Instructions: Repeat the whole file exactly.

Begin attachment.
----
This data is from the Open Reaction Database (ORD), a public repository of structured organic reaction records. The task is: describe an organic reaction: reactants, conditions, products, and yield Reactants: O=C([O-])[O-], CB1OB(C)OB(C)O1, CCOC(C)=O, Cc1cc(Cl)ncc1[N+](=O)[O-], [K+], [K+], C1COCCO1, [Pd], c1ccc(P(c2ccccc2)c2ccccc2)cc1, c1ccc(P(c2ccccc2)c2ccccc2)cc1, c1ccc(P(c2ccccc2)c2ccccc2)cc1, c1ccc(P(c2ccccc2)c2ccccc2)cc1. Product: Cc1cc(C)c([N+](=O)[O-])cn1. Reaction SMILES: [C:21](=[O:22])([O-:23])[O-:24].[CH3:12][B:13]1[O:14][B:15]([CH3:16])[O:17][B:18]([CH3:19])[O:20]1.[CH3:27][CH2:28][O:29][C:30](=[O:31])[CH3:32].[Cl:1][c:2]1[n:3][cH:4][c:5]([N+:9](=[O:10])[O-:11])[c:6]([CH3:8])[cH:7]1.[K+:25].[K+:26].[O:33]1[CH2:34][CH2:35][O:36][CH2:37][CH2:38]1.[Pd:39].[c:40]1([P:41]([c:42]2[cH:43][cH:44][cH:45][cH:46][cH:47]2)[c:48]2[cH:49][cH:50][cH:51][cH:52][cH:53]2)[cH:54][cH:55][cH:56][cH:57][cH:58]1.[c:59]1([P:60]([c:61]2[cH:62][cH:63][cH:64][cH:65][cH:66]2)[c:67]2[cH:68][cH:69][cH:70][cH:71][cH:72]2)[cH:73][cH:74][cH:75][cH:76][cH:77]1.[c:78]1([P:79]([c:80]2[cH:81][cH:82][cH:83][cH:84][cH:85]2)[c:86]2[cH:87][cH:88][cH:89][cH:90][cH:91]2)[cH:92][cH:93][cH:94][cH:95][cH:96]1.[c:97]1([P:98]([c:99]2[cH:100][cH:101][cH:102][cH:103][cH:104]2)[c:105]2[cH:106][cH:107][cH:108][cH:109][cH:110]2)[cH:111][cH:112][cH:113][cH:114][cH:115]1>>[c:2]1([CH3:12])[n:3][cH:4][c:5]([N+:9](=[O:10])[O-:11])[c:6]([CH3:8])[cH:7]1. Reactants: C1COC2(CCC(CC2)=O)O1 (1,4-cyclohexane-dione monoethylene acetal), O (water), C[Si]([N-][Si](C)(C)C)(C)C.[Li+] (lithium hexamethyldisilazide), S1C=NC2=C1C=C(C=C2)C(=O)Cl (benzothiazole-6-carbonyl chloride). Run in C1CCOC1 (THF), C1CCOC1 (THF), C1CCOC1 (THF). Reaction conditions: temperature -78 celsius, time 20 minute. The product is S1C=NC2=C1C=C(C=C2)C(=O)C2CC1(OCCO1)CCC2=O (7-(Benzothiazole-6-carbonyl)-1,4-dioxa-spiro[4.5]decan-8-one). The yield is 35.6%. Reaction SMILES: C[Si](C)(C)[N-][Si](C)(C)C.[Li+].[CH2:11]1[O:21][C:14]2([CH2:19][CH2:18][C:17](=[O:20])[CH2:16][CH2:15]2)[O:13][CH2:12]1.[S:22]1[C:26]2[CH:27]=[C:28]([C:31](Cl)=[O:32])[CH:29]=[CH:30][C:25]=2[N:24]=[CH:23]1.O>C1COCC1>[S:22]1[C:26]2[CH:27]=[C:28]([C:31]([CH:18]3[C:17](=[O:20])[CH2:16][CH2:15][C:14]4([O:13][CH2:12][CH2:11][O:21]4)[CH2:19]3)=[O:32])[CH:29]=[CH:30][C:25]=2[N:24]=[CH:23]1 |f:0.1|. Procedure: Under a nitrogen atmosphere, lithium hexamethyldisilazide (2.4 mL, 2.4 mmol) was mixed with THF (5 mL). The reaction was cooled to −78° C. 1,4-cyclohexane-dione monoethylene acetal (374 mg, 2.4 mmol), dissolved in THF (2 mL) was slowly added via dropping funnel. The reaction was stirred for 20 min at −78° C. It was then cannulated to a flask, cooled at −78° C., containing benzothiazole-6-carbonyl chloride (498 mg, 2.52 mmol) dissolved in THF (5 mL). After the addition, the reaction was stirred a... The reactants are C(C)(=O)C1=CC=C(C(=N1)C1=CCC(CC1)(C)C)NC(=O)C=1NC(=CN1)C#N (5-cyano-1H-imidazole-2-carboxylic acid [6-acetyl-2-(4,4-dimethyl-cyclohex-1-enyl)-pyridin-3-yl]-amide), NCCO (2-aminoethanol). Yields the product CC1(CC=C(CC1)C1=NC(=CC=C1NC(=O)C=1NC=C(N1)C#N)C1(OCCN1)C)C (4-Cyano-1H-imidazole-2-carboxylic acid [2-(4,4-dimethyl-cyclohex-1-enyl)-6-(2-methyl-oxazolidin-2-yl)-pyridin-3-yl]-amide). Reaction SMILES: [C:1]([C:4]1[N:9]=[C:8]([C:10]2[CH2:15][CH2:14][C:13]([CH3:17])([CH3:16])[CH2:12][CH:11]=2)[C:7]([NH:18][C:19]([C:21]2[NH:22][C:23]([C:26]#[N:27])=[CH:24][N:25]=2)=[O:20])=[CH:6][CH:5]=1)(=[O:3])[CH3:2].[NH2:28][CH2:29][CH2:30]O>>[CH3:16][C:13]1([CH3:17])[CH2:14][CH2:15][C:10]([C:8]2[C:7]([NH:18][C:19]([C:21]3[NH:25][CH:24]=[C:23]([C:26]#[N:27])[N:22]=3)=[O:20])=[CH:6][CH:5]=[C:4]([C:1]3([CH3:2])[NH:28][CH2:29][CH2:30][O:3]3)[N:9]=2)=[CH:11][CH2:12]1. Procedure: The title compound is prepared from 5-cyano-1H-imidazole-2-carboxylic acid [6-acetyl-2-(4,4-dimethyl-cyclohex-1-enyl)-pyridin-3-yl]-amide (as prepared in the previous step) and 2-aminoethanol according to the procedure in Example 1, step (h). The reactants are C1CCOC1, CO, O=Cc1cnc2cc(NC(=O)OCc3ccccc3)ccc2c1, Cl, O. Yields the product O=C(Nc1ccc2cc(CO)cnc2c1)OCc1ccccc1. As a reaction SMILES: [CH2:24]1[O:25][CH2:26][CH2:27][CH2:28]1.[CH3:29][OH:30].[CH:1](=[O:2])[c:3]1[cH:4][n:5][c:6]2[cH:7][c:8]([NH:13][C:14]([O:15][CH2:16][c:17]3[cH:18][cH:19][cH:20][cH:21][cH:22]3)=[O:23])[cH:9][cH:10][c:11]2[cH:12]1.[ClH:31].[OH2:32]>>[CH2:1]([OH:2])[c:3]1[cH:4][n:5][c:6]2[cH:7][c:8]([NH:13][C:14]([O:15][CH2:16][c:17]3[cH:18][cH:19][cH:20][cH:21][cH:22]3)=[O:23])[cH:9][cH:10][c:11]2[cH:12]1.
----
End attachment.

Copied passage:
This data is from the Open Reaction Database (ORD), a public repository of structured organic reaction records. The task is: describe an organic reaction: reactants, conditions, products, and yield Reactants: O=C([O-])[O-], CB1OB(C)OB(C)O1, CCOC(C)=O, Cc1cc(Cl)ncc1[N+](=O)[O-], [K+], [K+], C1COCCO1, [Pd], c1ccc(P(c2ccccc2)c2ccccc2)cc1, c1ccc(P(c2ccccc2)c2ccccc2)cc1, c1ccc(P(c2ccccc2)c2ccccc2)cc1, c1ccc(P(c2ccccc2)c2ccccc2)cc1. Product: Cc1cc(C)c([N+](=O)[O-])cn1. Reaction SMILES: [C:21](=[O:22])([O-:23])[O-:24].[CH3:12][B:13]1[O:14][B:15]([CH3:16])[O:17][B:18]([CH3:19])[O:20]1.[CH3:27][CH2:28][O:29][C:30](=[O:31])[CH3:32].[Cl:1][c:2]1[n:3][cH:4][c:5]([N+:9](=[O:10])[O-:11])[c:6]([CH3:8])[cH:7]1.[K+:25].[K+:26].[O:33]1[CH2:34][CH2:35][O:36][CH2:37][CH2:38]1.[Pd:39].[c:40]1([P:41]([c:42]2[cH:43][cH:44][cH:45][cH:46][cH:47]2)[c:48]2[cH:49][cH:50][cH:51][cH:52][cH:53]2)[cH:54][cH:55][cH:56][cH:57][cH:58]1.[c:59]1([P:60]([c:61]2[cH:62][cH:63][cH:64][cH:65][cH:66]2)[c:67]2[cH:68][cH:69][cH:70][cH:71][cH:72]2)[cH:73][cH:74][cH:75][cH:76][cH:77]1.[c:78]1([P:79]([c:80]2[cH:81][cH:82][cH:83][cH:84][cH:85]2)[c:86]2[cH:87][cH:88][cH:89][cH:90][cH:91]2)[cH:92][cH:93][cH:94][cH:95][cH:96]1.[c:97]1([P:98]([c:99]2[cH:100][cH:101][cH:102][cH:103][cH:104]2)[c:105]2[cH:106][cH:107][cH:108][cH:109][cH:110]2)[cH:111][cH:112][cH:113][cH:114][cH:115]1>>[c:2]1([CH3:12])[n:3][cH:4][c:5]([N+:9](=[O:10])[O-:11])[c:6]([CH3:8])[cH:7]1. Reactants: C1COC2(CCC(CC2)=O)O1 (1,4-cyclohexane-dione monoethylene acetal), O (water), C[Si]([N-][Si](C)(C)C)(C)C.[Li+] (lithium hexamethyldisilazide), S1C=NC2=C1C=C(C=C2)C(=O)Cl (benzothiazole-6-carbonyl chloride). Run in C1CCOC1 (THF), C1CCOC1 (THF), C1CCOC1 (THF). Reaction conditions: temperature -78 celsius, time 20 minute. The product is S1C=NC2=C1C=C(C=C2)C(=O)C2CC1(OCCO1)CCC2=O (7-(Benzothiazole-6-carbonyl)-1,4-dioxa-spiro[4.5]decan-8-one). The yield is 35.6%. Reaction SMILES: C[Si](C)(C)[N-][Si](C)(C)C.[Li+].[CH2:11]1[O:21][C:14]2([CH2:19][CH2:18][C:17](=[O:20])[CH2:16][CH2:15]2)[O:13][CH2:12]1.[S:22]1[C:26]2[CH:27]=[C:28]([C:31](Cl)=[O:32])[CH:29]=[CH:30][C:25]=2[N:24]=[CH:23]1.O>C1COCC1>[S:22]1[C:26]2[CH:27]=[C:28]([C:31]([CH:18]3[C:17](=[O:20])[CH2:16][CH2:15][C:14]4([O:13][CH2:12][CH2:11][O:21]4)[CH2:19]3)=[O:32])[CH:29]=[CH:30][C:25]=2[N:24]=[CH:23]1 |f:0.1|. Procedure: Under a nitrogen atmosphere, lithium hexamethyldisilazide (2.4 mL, 2.4 mmol) was mixed with THF (5 mL). The reaction was cooled to −78° C. 1,4-cyclohexane-dione monoethylene acetal (374 mg, 2.4 mmol), dissolved in THF (2 mL) was slowly added via dropping funnel. The reaction was stirred for 20 min at −78° C. It was then cannulated to a flask, cooled at −78° C., containing benzothiazole-6-carbonyl chloride (498 mg, 2.52 mmol) dissolved in THF (5 mL). After the addition, the reaction was stirred a... The reactants are C(C)(=O)C1=CC=C(C(=N1)C1=CCC(CC1)(C)C)NC(=O)C=1NC(=CN1)C#N (5-cyano-1H-imidazole-2-carboxylic acid [6-acetyl-2-(4,4-dimethyl-cyclohex-1-enyl)-pyridin-3-yl]-amide), NCCO (2-aminoethanol). Yields the product CC1(CC=C(CC1)C1=NC(=CC=C1NC(=O)C=1NC=C(N1)C#N)C1(OCCN1)C)C (4-Cyano-1H-imidazole-2-carboxylic acid [2-(4,4-dimethyl-cyclohex-1-enyl)-6-(2-methyl-oxazolidin-2-yl)-pyridin-3-yl]-amide). Reaction SMILES: [C:1]([C:4]1[N:9]=[C:8]([C:10]2[CH2:15][CH2:14][C:13]([CH3:17])([CH3:16])[CH2:12][CH:11]=2)[C:7]([NH:18][C:19]([C:21]2[NH:22][C:23]([C:26]#[N:27])=[CH:24][N:25]=2)=[O:20])=[CH:6][CH:5]=1)(=[O:3])[CH3:2].[NH2:28][CH2:29][CH2:30]O>>[CH3:16][C:13]1([CH3:17])[CH2:14][CH2:15][C:10]([C:8]2[C:7]([NH:18][C:19]([C:21]3[NH:25][CH:24]=[C:23]([C:26]#[N:27])[N:22]=3)=[O:20])=[CH:6][CH:5]=[C:4]([C:1]3([CH3:2])[NH:28][CH2:29][CH2:30][O:3]3)[N:9]=2)=[CH:11][CH2:12]1. Procedure: The title compound is prepared from 5-cyano-1H-imidazole-2-carboxylic acid [6-acetyl-2-(4,4-dimethyl-cyclohex-1-enyl)-pyridin-3-yl]-amide (as prepared in the previous step) and 2-aminoethanol according to the procedure in Example 1, step (h). The reactants are C1CCOC1, CO, O=Cc1cnc2cc(NC(=O)OCc3ccccc3)ccc2c1, Cl, O. Yields the product O=C(Nc1ccc2cc(CO)cnc2c1)OCc1ccccc1. As a reaction SMILES: [CH2:24]1[O:25][CH2:26][CH2:27][CH2:28]1.[CH3:29][OH:30].[CH:1](=[O:2])[c:3]1[cH:4][n:5][c:6]2[cH:7][c:8]([NH:13][C:14]([O:15][CH2:16][c:17]3[cH:18][cH:19][cH:20][cH:21][cH:22]3)=[O:23])[cH:9][cH:10][c:11]2[cH:12]1.[ClH:31].[OH2:32]>>[CH2:1]([OH:2])[c:3]1[cH:4][n:5][c:6]2[cH:7][c:8]([NH:13][C:14]([O:15][CH2:16][c:17]3[cH:18][cH:19][cH:20][cH:21][cH:22]3)=[O:23])[cH:9][cH:10][c:11]2[cH:12]1.